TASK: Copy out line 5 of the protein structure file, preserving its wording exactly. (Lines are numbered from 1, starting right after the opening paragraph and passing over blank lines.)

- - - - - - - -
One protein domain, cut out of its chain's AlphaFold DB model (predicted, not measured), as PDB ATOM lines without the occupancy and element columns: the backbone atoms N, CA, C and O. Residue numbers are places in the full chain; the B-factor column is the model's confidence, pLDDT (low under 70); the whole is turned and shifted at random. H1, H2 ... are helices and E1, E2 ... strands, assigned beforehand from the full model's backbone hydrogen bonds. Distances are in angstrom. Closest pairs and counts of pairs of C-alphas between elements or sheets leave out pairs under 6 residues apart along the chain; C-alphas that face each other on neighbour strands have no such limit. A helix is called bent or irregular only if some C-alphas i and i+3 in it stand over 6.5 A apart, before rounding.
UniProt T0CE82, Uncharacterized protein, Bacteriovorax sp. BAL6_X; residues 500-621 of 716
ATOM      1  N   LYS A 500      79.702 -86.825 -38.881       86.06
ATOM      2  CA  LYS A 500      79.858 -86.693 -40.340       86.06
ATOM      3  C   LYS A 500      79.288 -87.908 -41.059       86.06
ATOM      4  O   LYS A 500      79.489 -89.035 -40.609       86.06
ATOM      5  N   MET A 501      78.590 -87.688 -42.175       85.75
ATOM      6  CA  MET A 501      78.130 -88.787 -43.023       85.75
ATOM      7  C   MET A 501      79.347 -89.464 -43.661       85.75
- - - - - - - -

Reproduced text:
ATOM      4  O   LYS A 500      79.489 -89.035 -40.609       86.06